@colorspace: It's great that you were able to take those handheld. I have steady hands as well, but if I could make a suggestion to YOU, it would be to consider getting a monopod. You can move back and forth like you do handheld, except with a bit less control and a lot more stability (assuming you take photos for 60 or 90 minutes at a time). You don't need to worry about vertical, back-and-forth movements as much, and it's easy to control how much you lean forwards or backwards when you need to focus.

    Right now, I live in Australia. There are lots of bugs, but......well, not really. There are spiders though, but they're not as interesting as some of the stuff I'd see in Canada, Japan, or other places. We get bees and some dragonflies. I'd love to do some dragonflies, but they're hard to "get" and I haven't had much luck (except one decent photo). I usually stick with bees, and usually like to shoot them when they're flying rather than when they're on a flower.

    I guess I can try harder at taking photos of spiders, but many of them are poisonous, and I HATE(!!) spiders unless they're Daddy Long Legs, since they're nothing. ;)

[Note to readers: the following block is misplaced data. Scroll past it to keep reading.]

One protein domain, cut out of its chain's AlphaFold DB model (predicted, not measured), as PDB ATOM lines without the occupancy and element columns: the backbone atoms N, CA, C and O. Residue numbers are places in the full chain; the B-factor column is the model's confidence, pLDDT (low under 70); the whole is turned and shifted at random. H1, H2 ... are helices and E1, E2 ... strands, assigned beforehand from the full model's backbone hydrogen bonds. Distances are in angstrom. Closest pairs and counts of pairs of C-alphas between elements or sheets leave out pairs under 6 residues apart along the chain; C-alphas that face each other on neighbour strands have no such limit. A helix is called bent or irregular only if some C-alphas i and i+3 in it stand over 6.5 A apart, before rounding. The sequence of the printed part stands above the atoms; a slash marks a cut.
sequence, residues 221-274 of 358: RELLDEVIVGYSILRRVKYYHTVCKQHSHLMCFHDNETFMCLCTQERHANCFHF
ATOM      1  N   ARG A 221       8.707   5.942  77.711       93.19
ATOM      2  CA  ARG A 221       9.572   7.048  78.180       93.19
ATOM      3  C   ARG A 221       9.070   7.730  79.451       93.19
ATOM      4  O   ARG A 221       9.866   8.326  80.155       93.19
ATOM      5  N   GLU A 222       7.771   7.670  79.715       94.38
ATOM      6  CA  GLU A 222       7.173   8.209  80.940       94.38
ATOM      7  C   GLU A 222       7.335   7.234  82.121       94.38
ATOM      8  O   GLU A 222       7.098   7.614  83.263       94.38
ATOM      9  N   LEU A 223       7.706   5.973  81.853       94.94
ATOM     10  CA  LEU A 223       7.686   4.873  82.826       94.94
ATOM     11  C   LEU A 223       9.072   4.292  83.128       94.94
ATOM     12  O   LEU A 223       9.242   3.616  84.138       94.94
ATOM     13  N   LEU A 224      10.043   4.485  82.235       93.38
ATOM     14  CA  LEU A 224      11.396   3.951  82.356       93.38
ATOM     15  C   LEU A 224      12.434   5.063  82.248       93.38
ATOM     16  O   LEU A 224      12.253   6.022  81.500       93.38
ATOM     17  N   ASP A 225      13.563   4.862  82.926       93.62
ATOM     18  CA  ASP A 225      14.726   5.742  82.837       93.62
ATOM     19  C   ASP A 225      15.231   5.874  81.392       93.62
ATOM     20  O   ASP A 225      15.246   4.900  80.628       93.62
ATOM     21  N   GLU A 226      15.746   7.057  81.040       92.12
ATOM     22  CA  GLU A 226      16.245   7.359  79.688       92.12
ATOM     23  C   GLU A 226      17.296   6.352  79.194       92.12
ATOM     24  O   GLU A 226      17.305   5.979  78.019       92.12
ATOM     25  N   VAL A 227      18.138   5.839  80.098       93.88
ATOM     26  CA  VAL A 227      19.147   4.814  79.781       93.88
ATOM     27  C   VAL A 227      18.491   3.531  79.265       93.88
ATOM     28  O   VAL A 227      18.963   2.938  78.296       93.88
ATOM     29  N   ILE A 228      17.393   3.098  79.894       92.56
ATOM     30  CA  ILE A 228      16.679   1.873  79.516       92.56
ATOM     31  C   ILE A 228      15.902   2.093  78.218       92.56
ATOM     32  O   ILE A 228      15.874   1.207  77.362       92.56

16. colorspace thread starter macrumors 6502

    Jul 5, 2005
    As far as comparable lenses:

    I briefly switched to Nikon about a year ago and to be honest I ended up going back to Canon in large part because there is NOTHING really out there with the same characteristics as the Canon 60mm Macro.

    The ones mentioned above are all fine lenses optically, but as far as I know:

    All of the lenses mentioned above extend significantly when focusing (I'm not a 100% sure about the Sigma 70mm), casting a shadow on the subject with the onboard flash. They also don't have quiet or fast focus systems like Canon's USM, Sigma's HSM or Nikon's (blahh di blah -- can't remember).

    Nikon makes and excellent 105mm VR lens and Sigma has a fantastic 150mm both of which have internal focusing systems and remain at a fixed length, however these cost 3X and 2X of what the Canon 60mm costs and weigh SIGNIFICANTLY more.

    Again the other lenses are all very good, I just think that when you consider the the price, weight, size, and focus system there is nothing in the same ballpark as the Canon 60mm.